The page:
Later that year when my days were not as filled with Frozone imitations, I found myself able to pursue other activities such as jump rope and church picnics. This is how, in short, I met one of my long-term running best friends. We instantly bonded over Littlest Pet Shop, and together configured names for hamsters and lizards alike. It was not long before we decided to take this obsession with small animals to a whole new level. Together, we crafted a story inspired by an episode of Pet Stars, one of the most interesting and entertaining shows at the time. Perhaps even more unique though, was the story we produced as a result of the series. It centered around a dog who could do math and used his abilities to tutor those in need. One of his primary pupils was his owner, the ever-troubled and renowned actor, Josh Hutcherson.
Fast forward a year or so. I had dropped stories of ridiculously cute celebrities and division-doing dogs. I exchanged them for two starkly different twin sisters and a set of handsome, case-cracking brothers. Crime-fighting protagonists and justice-serving plots came easy to me. All-too-easy, if you ask me. Considering my obsession with Franklin W. Dixon at the time, it was really no wonder. His writing was fresh and cool, and I was young and naive and didn’t care much if my stories were just like his.
With my writing skills in check, I took the liberty to adopt yet another form of storytelling. In the simplest sense, this medium was play acting. My co-writer and I found ourselves continuously drawn to the idea of hashing out different scenarios in real-life. It was through these exercises that we were able to establish most of the credibility for our story as a whole. It felt risky and unnatural to embody the live’s of other characters. However, I found peace in knowing this was exactly the sort of thing the March sisters did in Little Women.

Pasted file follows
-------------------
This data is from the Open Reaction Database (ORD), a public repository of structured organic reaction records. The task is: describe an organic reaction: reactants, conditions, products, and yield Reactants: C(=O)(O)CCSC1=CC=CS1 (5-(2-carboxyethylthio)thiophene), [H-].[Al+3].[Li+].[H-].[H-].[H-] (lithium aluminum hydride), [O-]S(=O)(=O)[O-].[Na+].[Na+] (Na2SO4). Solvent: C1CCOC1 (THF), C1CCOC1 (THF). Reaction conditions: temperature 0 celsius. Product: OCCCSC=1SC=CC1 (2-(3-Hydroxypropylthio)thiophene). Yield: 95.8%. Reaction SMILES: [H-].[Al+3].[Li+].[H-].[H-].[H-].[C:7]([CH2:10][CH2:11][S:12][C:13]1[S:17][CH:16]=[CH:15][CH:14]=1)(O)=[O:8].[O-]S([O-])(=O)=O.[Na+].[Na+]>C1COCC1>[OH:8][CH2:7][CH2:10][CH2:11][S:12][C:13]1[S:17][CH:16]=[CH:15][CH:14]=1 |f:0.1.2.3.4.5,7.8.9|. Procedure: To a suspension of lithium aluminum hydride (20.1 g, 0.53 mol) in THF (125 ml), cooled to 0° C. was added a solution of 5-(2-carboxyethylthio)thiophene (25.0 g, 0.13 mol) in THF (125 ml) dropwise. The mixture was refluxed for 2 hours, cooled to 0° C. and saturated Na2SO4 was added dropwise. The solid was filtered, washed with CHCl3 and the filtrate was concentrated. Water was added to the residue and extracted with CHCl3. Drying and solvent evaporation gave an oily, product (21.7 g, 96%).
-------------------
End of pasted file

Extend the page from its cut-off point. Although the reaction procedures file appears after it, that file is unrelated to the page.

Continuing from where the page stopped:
After a while the theatricals lost their touch as did the stories that formed them. Eventually, I let myself venture onto “greener pastures” (if you could call them that). It was here where I allowed myself to experiment with other fables; but they only managed to hold my attention for a small time. I struggled with developing full-on plots and fleshed-out storylines. For this reason I once again turned to a new medium. The philosophy I soon adopted read as follows, “If I couldn’t tell a story with words, I would do so using pictures.” As a result, photography became my new and improved mode of storytelling. Through the medium, I discovered editing as a niche of mine and used that skill to create fantastical images of my little sister performing mundane tasks.
I came out of the phase with a few mentionable awards and direction for my life study, but this was not enough to dampen my desire for the mastery of new things. In the spring of 2014, I put my thoughts online for the first time. Thanks to some pretty effective feedback, I have been an active part of the blogosphere ever since. Over the years, blogging has taught me an enormous amount, but I would argue that storytelling as a whole has taught me even more. If it wasn’t for long afternoons spent with friends on the playground, I would have never learned the value of imagination. If it wasn’t for mishaps in writing, I would have never discovered my love of photography. It was through these experiences that I realized the importance of not limiting yourself to one specialty. With constant experimentation and the desire to learn, one can readily produce items of worth. If it doesn’t happen, it doesn’t happen, but that’s not to say you shouldn’t stop trying. Live vigorously. Accept failures. And maybe just, maybe you’ll create something amazing along the way.